Preventing Hospital Readmission for Patients with Comorbid Substance Use Disorder: A Randomized Trial

Jan Gryczynski
Courtney D. Nordeck
Christopher Welsh
Shannon G. Mitchell
Kevin E. O’Grady
Robert P. Schwartz
Peer-Reviewed Article
April 2021


Personalized patient navigation supports for people with comorbid substance use disorders reduced rates of hospital readmissions and emergency department use.


Individuals with substance use disorders (SUD), who often have co-occurring medical and social challenges, are at high risk of hospital readmission, emergency department use, and post-discharge mortality. Many hospitals offer specialty addiction consultation services to meet patient needs, but patients also need improved access to follow-up care. This randomized controlled trial evaluates Navigation Services to Avoid Rehospitalization (NavSTAR), an intervention to reduce acute care use among patients seen by a hospital addiction consultation service that provides proactive case management or care coordination, including linkage to community resources for addressing social needs.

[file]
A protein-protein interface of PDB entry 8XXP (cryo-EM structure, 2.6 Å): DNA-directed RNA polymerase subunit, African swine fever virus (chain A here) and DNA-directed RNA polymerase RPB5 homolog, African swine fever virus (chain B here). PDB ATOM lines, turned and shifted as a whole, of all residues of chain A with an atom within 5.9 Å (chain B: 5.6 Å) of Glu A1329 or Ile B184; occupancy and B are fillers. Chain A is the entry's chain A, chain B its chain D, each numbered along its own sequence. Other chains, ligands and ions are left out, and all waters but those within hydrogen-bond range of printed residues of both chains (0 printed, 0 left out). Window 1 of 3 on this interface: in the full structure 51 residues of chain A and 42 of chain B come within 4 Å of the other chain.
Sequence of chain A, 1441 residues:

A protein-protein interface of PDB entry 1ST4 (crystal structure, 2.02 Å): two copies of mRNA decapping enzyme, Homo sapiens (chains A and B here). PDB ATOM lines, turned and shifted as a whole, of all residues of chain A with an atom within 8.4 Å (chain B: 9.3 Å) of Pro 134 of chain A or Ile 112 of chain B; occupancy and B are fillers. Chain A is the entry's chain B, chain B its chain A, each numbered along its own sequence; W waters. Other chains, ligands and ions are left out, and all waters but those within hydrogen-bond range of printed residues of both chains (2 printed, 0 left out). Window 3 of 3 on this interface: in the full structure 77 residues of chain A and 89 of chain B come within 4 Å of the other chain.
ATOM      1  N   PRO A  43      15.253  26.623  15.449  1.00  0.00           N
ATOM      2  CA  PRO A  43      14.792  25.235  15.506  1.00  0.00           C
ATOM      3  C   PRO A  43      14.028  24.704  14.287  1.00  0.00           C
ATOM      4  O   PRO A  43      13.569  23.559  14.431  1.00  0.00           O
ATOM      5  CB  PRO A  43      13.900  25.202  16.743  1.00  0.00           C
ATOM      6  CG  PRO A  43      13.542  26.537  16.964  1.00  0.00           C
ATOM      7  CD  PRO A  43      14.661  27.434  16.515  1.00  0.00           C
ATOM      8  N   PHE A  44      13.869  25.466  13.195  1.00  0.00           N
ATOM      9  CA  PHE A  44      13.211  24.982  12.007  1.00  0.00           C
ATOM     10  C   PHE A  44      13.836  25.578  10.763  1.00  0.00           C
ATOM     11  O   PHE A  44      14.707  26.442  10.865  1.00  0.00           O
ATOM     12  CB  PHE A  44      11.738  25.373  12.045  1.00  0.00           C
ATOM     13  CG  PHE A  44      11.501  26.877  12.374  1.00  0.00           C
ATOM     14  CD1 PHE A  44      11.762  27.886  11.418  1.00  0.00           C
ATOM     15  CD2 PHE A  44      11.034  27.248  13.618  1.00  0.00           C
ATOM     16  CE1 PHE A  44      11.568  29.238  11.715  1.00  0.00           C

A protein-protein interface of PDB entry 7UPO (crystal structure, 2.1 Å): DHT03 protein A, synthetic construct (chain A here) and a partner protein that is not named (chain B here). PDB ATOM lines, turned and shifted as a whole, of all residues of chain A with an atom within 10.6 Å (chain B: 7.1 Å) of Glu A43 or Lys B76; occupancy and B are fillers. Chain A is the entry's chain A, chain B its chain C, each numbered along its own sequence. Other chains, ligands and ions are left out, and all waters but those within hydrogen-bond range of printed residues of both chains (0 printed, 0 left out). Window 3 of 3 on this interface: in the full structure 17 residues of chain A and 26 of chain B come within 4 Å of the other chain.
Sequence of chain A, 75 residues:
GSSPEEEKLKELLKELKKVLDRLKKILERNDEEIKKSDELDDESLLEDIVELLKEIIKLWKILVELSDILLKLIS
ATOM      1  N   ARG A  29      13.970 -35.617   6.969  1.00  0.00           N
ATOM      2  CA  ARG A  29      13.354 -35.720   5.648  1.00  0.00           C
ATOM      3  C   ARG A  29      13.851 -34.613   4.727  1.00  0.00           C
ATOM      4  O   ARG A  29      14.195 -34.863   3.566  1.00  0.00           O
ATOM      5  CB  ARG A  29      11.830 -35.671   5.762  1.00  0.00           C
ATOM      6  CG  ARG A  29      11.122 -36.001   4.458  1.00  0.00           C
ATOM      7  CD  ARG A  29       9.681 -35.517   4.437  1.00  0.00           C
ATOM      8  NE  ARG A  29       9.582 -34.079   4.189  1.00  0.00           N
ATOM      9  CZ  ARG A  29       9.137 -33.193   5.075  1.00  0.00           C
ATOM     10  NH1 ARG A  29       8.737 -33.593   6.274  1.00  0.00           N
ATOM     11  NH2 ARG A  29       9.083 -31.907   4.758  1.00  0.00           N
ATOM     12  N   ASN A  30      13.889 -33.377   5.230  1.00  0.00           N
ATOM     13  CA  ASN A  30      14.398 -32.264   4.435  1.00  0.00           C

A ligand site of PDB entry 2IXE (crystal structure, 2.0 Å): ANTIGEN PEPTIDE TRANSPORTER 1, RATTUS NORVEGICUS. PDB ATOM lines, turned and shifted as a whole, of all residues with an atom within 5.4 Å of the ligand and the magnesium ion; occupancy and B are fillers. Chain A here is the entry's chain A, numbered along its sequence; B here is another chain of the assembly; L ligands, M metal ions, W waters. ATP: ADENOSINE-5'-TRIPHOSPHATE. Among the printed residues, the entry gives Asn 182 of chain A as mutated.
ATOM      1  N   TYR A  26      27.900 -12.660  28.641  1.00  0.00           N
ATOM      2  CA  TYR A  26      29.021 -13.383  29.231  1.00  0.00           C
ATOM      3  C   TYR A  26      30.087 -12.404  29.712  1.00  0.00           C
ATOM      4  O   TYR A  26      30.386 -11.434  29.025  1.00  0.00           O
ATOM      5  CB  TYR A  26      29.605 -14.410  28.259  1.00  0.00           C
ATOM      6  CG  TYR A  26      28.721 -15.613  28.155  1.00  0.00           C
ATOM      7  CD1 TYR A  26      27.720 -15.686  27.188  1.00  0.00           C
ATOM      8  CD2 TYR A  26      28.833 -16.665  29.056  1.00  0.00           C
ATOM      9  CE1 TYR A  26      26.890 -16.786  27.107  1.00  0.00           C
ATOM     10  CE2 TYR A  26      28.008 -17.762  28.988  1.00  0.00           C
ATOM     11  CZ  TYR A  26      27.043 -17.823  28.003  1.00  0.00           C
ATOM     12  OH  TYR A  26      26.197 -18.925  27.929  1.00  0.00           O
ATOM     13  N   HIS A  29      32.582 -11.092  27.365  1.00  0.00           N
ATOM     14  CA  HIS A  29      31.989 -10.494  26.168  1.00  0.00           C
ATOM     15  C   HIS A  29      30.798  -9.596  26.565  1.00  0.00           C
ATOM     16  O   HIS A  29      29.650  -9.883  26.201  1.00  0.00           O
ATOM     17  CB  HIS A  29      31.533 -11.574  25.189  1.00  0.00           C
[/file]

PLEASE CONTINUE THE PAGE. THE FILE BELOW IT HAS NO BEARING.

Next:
Compared to the cohort of patients who only received routine hospital addiction consultation services, hospitalized adults with comorbid SUDs who received routine care plus the NavSTAR intervention (n=400) experienced reduced rates of hospital readmissions and emergency department use over a 12-month period. NavSTAR recipients were also more likely to enter community SUD treatment within three months of discharge and reported higher levels of adherence to medical instructions.


Personalized navigation services that support SUD-related goals and social needs for patients with comorbid SUDs can improve patient outcomes and lessen acute care use.

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